When I ran out of shaving cream for my legs, I discovered that hand lotion does the job just fine.
The Domestic Fringe says
Oh, yes, and baby oil too. Just don’t use too much or you’ll be well greased for the rest of the day. The upside, nice smooth legs.
Cheap hair conditioner works great o replace expensive shaving cream.
Next time I come up to visit!!
Best advice ever! we can all do this, especially the kids! this being said as I picked up a cute outfit for my daughter at Walmart last night along with the bread and milk LOL. Yeah a little impulse control should be on the shopping list as well. Not ashamed, just giving you some major props for your advice!
Baby things – oh me, oh my. I think I need them all. I’m going to stretch RG’s wardrobe, see if I can’t “make do” with what she’s got (its a lot, but for some reason I think more & new & better is needed). Also – pantry eating. Lets see how long before I buy pantry items!
Rebecca Lately says
This is great! My husband and I shop this way for our nearly everything. I really don’t even like to go to the grocery store more than once a week. It forces you to think outside the box and become a better planner. Our microwave stopped working in August and we haven’t even replaced it yet, because I’ve gotten used to doing everything with just our stove/oven. It’s liberating when you’re don’t feel the need to replace everything!
The Domestic Fringe says
Rebecca, Yes! It is liberating. You don’t feel like a slave to “stuff”.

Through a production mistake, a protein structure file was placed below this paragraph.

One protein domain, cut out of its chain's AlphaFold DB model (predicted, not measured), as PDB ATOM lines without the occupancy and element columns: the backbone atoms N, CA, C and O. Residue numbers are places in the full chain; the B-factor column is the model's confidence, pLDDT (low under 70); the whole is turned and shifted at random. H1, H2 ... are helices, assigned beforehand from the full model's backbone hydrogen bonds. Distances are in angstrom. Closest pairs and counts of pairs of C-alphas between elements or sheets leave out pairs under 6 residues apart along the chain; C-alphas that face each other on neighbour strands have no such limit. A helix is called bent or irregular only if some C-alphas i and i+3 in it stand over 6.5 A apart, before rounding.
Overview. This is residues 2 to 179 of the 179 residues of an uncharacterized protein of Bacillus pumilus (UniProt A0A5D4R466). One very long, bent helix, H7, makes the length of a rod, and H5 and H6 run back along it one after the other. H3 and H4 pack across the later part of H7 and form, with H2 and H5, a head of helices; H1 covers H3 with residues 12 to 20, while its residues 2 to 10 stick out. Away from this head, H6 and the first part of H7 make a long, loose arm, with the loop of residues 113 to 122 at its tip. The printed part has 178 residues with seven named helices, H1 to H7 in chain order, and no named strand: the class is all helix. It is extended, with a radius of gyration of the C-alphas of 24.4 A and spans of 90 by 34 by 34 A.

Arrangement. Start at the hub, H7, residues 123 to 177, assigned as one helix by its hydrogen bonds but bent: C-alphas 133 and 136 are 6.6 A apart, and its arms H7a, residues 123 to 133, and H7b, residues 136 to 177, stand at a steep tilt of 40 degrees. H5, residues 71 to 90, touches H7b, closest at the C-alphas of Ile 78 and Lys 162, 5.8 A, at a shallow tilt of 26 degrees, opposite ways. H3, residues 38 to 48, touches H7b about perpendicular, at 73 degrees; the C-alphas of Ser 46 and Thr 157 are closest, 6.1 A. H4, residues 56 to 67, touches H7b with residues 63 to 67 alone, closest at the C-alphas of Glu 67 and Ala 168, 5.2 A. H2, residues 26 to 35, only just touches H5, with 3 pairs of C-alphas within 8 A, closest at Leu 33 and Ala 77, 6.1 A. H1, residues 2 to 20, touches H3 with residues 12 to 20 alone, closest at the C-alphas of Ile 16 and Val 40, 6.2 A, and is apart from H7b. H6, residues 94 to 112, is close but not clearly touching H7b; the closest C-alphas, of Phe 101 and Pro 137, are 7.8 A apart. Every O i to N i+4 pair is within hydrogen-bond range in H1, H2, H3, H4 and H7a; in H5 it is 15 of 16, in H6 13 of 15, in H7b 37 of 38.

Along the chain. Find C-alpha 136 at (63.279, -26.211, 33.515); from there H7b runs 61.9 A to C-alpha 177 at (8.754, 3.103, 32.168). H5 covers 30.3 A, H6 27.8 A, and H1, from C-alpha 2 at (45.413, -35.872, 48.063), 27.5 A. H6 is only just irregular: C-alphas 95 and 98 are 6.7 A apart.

Making do with what we have on hand in the pantry – and making do without doing a load of laundry every other day. Those are the two I’m going to focus on this week. I don’t need to run the washing machine just because “somebody” insists on wearing his favorite t-shirt twice in one week. Right? 😉 So looking forward to the rest of this series!
The Domestic Fringe says
Right! Missy, yes. I think sometimes we create extra work for ourselves, at least I do. I’m good at that. This is the week for making do!
Good advice to us. Thanks for the reminder that we do not need to run to the store every time we run out of something. I have learned to stretch a meal into two, sew the hole in the back of the sock and wear it for a few more times, and add water to the dish soap container and get a few more days of washing dishes out of that empty bottle.
The Domestic Fringe says
Uh, mom. I have some socks for you fix.
Every day I wear the same skirt to work. I bought it in 1997. When it fade I use Ritz fabric dye. I have to make do because life circumstance (though better now) require I am frugal until we recover from financial constraints beyond our control.